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Jun 27 2012

Climate Change Authority board members conflicted

At least two members of the recently announced board of the Climate Change Authority have conflicts of interest.

The new independent Climate Change Authority will regularly review Australia’s climate policies. Its first job will be to review the Renewable Energy Target later this year. The Authority’s most important task will be, in February 2014, to recommend five years of emissions targets, so it is critical that its recommendations are based on science, not vested interests.

The Board of the Authority will be chaired by Bernie Fraser, a former Governor of the Reserve Bank of Australia. The other Board members are a diverse bunch: economist Lynne Williams, former Alumina Limited CEO John Marlay, climate scientist David Karoly, former Australian Industry Group head Heather Ridout, climate change activist Clive Hamilton, Australian Super chair Elana Rubin, and economist John Quiggin. Chief Scientist Ian Chubb will be an ex-officio member. Former Department of Climate Change and Energy Efficiency advisor Anthea Harris will be the Climate Change Authority’s CEO.

Karoly, Chubb, and Hamilton are all good appointments. Karoly is an obvious choice, as a respected expert in the field and a good communicator. Chubb does not have specifically relevant expertise, but understands the scientific method. Hamilton, though not a scientist, is known to be strongly in favor of a science-based scale of action.

A visit to Quiggin’s blog shows him to be an intelligent person, informed on climate change, and politically left-wing. The Age has described Fraser as “an economist with a conscience”. Williams has worked for the Productivity Commission, which in my experience tends to take a narrow right-wing point of view. Harris has been working on Australian climate policy for years, and has also worked at the Productivity Commission. I was unable to find out much about Rubin, though I notice her position at Australian Super is as a Member Director appointed by the Australian Council of Trade Unions.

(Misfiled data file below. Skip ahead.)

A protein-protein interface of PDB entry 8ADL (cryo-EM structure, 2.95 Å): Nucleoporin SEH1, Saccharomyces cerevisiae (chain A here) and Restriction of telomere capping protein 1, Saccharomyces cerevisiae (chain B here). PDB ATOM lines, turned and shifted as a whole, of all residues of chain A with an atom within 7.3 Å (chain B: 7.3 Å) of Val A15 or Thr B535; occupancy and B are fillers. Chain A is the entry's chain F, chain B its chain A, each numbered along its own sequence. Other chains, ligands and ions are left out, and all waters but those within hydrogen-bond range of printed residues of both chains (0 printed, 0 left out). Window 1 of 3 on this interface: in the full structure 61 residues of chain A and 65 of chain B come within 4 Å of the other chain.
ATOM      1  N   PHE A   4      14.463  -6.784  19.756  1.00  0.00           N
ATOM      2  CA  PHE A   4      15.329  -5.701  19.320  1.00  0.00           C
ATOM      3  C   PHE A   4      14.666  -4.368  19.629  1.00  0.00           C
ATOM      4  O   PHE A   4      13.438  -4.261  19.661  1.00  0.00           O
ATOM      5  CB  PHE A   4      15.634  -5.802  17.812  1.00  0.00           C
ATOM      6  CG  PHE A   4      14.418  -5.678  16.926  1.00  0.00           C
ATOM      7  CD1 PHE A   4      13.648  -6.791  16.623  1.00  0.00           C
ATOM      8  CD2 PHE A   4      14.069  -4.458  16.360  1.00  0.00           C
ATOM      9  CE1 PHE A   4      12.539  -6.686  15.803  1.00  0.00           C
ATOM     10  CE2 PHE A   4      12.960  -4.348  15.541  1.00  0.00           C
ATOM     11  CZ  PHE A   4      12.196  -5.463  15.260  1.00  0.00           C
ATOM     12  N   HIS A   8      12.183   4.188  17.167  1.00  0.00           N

The two with conflicts of interest are Ridout and Marlay. Ridout was until very recently chief executive of the Australian Industry Group, which is constantly lobbying for climate policies to be weakened or scrapped.

Marley is a former CEO of Alumina Limited. He currently holds or has formerly held senior positions at a long list of companies, many of them in emissions-intensive industries: Tomago Aluminium Company; oil company Esso Australia Limited; cement companies Boral Limited, Alesco Corporation Limited, and Hanson plc; asbestos company James Hardie Industries Limited, chemical company Incitec Pivot Limited, engineering consulting company Cardno Limited, and holding company Pioneer International Group Holdings. He was a member of the former Howard Government’s Prime Ministerial Task Group on Emissions Trading.

To put executives and lobbyists on a board that will recommend policies affecting their industry is like putting a fox in charge of a henhouse.

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